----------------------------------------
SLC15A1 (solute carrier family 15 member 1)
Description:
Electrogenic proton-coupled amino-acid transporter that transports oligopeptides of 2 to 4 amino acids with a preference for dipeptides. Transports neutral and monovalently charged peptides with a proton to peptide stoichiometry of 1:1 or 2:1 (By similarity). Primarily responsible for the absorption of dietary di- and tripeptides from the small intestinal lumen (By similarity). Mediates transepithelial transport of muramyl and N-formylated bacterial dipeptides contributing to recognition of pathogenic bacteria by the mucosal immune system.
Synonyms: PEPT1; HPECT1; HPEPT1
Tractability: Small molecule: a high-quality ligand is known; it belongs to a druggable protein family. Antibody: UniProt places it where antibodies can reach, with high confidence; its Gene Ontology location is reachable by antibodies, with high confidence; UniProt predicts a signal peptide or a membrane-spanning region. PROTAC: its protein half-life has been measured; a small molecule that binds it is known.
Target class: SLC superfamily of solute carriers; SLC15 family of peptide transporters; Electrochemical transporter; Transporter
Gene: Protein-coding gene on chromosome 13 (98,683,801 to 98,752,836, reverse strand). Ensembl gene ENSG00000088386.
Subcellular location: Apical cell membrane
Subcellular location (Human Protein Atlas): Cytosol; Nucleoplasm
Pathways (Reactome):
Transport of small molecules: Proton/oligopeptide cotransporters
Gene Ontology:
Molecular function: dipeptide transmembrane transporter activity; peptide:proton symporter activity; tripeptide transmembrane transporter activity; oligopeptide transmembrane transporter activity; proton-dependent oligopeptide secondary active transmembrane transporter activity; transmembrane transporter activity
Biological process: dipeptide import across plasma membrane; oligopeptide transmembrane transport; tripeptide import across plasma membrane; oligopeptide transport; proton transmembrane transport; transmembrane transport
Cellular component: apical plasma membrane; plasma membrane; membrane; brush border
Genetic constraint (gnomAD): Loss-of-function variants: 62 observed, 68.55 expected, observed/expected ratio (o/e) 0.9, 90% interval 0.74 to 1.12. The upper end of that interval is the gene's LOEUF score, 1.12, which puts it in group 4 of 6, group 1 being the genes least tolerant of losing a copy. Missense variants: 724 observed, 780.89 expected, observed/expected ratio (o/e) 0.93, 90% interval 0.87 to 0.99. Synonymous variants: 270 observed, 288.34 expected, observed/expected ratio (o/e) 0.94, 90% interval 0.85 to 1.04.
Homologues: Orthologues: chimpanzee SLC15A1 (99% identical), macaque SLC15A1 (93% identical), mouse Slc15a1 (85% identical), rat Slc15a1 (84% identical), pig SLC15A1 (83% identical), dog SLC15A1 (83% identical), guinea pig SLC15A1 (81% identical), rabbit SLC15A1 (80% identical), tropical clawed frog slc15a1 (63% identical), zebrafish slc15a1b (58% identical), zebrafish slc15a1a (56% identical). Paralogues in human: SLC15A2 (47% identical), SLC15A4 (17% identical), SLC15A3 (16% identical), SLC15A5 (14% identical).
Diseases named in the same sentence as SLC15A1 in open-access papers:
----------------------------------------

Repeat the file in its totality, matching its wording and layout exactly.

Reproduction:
SLC15A1 (solute carrier family 15 member 1)
Description:
Electrogenic proton-coupled amino-acid transporter that transports oligopeptides of 2 to 4 amino acids with a preference for dipeptides. Transports neutral and monovalently charged peptides with a proton to peptide stoichiometry of 1:1 or 2:1 (By similarity). Primarily responsible for the absorption of dietary di- and tripeptides from the small intestinal lumen (By similarity). Mediates transepithelial transport of muramyl and N-formylated bacterial dipeptides contributing to recognition of pathogenic bacteria by the mucosal immune system.
Synonyms: PEPT1; HPECT1; HPEPT1
Tractability: Small molecule: a high-quality ligand is known; it belongs to a druggable protein family. Antibody: UniProt places it where antibodies can reach, with high confidence; its Gene Ontology location is reachable by antibodies, with high confidence; UniProt predicts a signal peptide or a membrane-spanning region. PROTAC: its protein half-life has been measured; a small molecule that binds it is known.
Target class: SLC superfamily of solute carriers; SLC15 family of peptide transporters; Electrochemical transporter; Transporter
Gene: Protein-coding gene on chromosome 13 (98,683,801 to 98,752,836, reverse strand). Ensembl gene ENSG00000088386.
Subcellular location: Apical cell membrane
Subcellular location (Human Protein Atlas): Cytosol; Nucleoplasm
Pathways (Reactome):
Transport of small molecules: Proton/oligopeptide cotransporters
Gene Ontology:
Molecular function: dipeptide transmembrane transporter activity; peptide:proton symporter activity; tripeptide transmembrane transporter activity; oligopeptide transmembrane transporter activity; proton-dependent oligopeptide secondary active transmembrane transporter activity; transmembrane transporter activity
Biological process: dipeptide import across plasma membrane; oligopeptide transmembrane transport; tripeptide import across plasma membrane; oligopeptide transport; proton transmembrane transport; transmembrane transport
Cellular component: apical plasma membrane; plasma membrane; membrane; brush border
Genetic constraint (gnomAD): Loss-of-function variants: 62 observed, 68.55 expected, observed/expected ratio (o/e) 0.9, 90% interval 0.74 to 1.12. The upper end of that interval is the gene's LOEUF score, 1.12, which puts it in group 4 of 6, group 1 being the genes least tolerant of losing a copy. Missense variants: 724 observed, 780.89 expected, observed/expected ratio (o/e) 0.93, 90% interval 0.87 to 0.99. Synonymous variants: 270 observed, 288.34 expected, observed/expected ratio (o/e) 0.94, 90% interval 0.85 to 1.04.
Homologues: Orthologues: chimpanzee SLC15A1 (99% identical), macaque SLC15A1 (93% identical), mouse Slc15a1 (85% identical), rat Slc15a1 (84% identical), pig SLC15A1 (83% identical), dog SLC15A1 (83% identical), guinea pig SLC15A1 (81% identical), rabbit SLC15A1 (80% identical), tropical clawed frog slc15a1 (63% identical), zebrafish slc15a1b (58% identical), zebrafish slc15a1a (56% identical). Paralogues in human: SLC15A2 (47% identical), SLC15A4 (17% identical), SLC15A3 (16% identical), SLC15A5 (14% identical).
Diseases named in the same sentence as SLC15A1 in open-access papers: